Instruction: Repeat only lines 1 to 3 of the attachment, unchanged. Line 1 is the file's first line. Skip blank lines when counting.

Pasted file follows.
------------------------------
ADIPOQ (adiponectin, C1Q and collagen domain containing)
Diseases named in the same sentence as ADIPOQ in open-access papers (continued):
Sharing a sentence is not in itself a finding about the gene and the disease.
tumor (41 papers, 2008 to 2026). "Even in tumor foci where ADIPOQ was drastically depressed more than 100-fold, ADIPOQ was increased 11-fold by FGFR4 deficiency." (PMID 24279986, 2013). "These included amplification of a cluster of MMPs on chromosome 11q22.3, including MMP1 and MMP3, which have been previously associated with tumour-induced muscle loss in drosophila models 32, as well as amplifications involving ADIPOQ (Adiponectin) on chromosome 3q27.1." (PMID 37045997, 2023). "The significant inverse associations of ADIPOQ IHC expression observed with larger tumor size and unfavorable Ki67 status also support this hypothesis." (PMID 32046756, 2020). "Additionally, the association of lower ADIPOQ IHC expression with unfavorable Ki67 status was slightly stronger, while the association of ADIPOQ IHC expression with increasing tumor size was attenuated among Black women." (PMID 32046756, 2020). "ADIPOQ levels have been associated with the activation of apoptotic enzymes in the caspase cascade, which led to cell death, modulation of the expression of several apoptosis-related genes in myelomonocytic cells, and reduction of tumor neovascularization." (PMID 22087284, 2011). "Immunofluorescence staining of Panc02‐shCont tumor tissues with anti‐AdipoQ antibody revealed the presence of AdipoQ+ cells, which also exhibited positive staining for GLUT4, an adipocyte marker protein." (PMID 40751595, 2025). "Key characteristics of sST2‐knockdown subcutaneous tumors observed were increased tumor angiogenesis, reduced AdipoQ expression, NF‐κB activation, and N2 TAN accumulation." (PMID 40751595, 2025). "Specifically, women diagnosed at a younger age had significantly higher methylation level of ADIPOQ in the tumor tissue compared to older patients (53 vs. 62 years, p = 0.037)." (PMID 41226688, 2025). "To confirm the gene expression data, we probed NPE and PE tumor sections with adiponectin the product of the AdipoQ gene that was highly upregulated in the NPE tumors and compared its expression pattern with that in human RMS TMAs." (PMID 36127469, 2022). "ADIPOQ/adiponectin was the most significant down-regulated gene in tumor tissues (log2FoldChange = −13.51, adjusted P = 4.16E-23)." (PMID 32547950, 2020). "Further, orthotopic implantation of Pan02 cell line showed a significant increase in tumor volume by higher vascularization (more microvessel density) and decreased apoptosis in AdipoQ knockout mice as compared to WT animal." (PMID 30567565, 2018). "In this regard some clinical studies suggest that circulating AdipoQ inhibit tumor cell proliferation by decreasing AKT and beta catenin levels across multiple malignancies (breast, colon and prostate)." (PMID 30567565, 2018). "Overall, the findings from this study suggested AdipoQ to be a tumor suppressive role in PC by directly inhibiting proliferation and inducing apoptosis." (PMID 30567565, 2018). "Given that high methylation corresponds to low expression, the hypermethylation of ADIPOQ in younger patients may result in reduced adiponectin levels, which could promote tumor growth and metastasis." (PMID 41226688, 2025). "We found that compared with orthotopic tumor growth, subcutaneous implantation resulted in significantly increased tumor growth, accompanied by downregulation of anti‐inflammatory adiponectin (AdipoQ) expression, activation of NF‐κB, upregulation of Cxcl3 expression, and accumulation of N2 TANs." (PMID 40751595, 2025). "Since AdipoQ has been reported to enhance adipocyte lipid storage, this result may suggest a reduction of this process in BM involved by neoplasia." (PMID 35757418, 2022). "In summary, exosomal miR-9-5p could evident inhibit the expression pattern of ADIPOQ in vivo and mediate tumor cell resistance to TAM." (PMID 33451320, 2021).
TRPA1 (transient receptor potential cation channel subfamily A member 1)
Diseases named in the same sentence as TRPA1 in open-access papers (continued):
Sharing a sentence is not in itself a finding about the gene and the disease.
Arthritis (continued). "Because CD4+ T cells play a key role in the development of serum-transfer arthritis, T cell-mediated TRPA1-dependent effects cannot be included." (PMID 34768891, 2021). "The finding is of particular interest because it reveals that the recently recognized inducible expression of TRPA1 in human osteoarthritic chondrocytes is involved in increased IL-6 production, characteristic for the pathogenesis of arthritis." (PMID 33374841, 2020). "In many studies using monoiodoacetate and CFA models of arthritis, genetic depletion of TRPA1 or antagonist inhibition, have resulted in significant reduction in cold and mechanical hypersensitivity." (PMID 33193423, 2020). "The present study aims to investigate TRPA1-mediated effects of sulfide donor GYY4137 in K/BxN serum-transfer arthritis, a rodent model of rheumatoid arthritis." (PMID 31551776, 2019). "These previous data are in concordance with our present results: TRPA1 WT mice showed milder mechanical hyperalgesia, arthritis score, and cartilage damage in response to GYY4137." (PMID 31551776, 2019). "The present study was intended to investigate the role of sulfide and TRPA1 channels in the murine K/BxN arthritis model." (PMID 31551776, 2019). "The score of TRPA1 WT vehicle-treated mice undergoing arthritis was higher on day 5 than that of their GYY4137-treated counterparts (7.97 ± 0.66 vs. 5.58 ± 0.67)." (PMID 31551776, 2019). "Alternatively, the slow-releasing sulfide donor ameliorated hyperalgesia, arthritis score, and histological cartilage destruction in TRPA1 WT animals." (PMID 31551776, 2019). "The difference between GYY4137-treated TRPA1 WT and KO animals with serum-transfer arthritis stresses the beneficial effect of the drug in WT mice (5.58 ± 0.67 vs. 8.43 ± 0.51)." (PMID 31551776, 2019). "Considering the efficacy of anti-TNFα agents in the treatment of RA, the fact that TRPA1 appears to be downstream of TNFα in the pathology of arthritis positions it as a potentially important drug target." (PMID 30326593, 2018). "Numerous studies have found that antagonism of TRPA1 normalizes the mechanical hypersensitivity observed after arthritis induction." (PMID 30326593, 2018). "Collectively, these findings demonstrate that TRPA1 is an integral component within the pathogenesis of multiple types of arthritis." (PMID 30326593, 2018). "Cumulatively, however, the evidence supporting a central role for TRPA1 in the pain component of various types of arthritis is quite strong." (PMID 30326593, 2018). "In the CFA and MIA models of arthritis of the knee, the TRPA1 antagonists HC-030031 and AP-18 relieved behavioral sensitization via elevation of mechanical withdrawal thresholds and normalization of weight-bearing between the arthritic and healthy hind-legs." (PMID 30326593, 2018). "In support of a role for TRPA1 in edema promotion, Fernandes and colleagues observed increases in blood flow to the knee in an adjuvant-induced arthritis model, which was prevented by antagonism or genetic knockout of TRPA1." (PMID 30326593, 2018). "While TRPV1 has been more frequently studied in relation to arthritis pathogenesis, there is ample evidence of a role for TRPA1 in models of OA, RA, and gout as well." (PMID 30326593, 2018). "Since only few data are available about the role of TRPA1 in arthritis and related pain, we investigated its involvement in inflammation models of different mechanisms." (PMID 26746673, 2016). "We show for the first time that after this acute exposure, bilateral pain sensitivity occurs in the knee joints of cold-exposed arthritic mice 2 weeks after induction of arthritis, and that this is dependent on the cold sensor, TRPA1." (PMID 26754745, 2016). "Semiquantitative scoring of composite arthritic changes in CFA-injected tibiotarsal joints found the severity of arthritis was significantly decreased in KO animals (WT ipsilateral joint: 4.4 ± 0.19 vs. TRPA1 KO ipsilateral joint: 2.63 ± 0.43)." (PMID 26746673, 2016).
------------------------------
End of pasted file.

ADIPOQ (adiponectin, C1Q and collagen domain containing)
Diseases named in the same sentence as ADIPOQ in open-access papers (continued):
Sharing a sentence is not in itself a finding about the gene and the disease.